Root beer is one of America’s iconic soft drinks. Many of us share the same childhood memories of ice cream floats or bright orange drive-up stands, and these sweet suds remain a favorite even among people that don’t like soda.
The timeless beverage hasn’t really been around forever, though. Root beer was invented with prohibition in mind. Charles Hines, a pro-temperance pharmacist from Philadelphia, created his own version on a popular boozy root tea. Then, in an effort to make it sound more appealing to Pennsylvania miners, he named it root beer and introduced the world to it at the 1876 Centennial Exhibition.
Originally, bitter infusions of roots, vines, herbs and spices like sassafras and licorice were used to make root beer. Today’s recipes call for vanilla, wintergreen, anise, and occasionally cloves or mint.
The Table Matters tasting panel convened to sample more than a dozen root beers, which included mass-marketed sodas, as well as brands crafted by small producers. We even included a few of root beer’s close cousin, birch beer, which is made with birch root instead of sassafras root.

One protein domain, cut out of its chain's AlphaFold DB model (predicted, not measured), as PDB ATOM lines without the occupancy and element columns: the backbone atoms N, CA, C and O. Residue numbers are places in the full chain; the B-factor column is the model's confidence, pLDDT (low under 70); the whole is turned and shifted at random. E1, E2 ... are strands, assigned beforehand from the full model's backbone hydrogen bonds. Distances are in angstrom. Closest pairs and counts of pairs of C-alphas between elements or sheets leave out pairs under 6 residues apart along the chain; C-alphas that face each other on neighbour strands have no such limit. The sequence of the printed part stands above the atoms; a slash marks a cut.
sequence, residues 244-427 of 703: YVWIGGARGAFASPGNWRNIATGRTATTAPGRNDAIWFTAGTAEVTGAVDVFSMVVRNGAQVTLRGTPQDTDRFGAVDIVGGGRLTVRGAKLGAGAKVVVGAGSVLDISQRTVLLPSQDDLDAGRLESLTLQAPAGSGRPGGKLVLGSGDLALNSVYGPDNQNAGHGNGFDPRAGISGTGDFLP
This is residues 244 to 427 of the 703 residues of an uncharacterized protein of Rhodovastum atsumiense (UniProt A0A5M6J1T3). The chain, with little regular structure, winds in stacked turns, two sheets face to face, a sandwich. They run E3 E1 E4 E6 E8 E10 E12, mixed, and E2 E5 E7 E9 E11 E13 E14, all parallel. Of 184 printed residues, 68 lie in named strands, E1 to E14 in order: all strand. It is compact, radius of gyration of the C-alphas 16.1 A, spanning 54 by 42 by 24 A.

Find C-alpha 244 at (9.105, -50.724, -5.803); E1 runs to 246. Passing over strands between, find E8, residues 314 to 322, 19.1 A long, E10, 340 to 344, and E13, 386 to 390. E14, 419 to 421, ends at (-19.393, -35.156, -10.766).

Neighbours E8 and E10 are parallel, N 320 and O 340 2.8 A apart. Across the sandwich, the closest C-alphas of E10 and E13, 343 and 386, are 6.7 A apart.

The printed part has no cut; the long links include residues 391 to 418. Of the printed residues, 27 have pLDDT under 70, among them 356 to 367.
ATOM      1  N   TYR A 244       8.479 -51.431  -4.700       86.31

Many of them were excessively sweet (“I just want to eat pretzels,” said one panelist mid-tasting), but not all varieties were sugary sips. When sweetness is integrated with just the right amount of carbonation and contrasted with less-sticky flavors like wintergreen, tree bark, or herbal spices, the root beers reminded us of why it’s such a classic.
Here are six brands that taste true to their roots:
“Exactly what I want when I want birch beer,” said one panelist upon first sip. Expect intense aromas of wintergreen and sweet, yet complex flavors of bark and licorice.
Perfumed with vanilla and spice, this root beer’s rich creaminess and carbonation pleases without overwhelming sweetness.
Pleasantly minty and herbal on the nose, this savory and spicy root beer isn’t overly sugary or syrupy like some of the others. It has a somewhat medicinal bitter orange taste, and that’s a good thing.
Following old traditions, this root beer is made using yeast and sugar to produce its natural carbonation. Its savory and spicy aromas lead into flavors of wintergreen, licorice and herbs that are actually thirst quenching. Available at Hilltop Produce stand, Rittenhouse Square farmers’ market.
Pure and clean, this amber colored root beer brings all corners of the world together with robust flavors of nutmeg, tree bark, and wintergreen. It’s made using cane sugar instead of high-fructose corn syrup, which gives it a crisp sweet finish.
Inducing nostalgic memories of root beer floats from childhood for a few panelists, Barq’s was the only mass-marketed brand name soda to impress with balanced flavors of vanilla, wintergreen, and licorice, with a bit of lingering spice.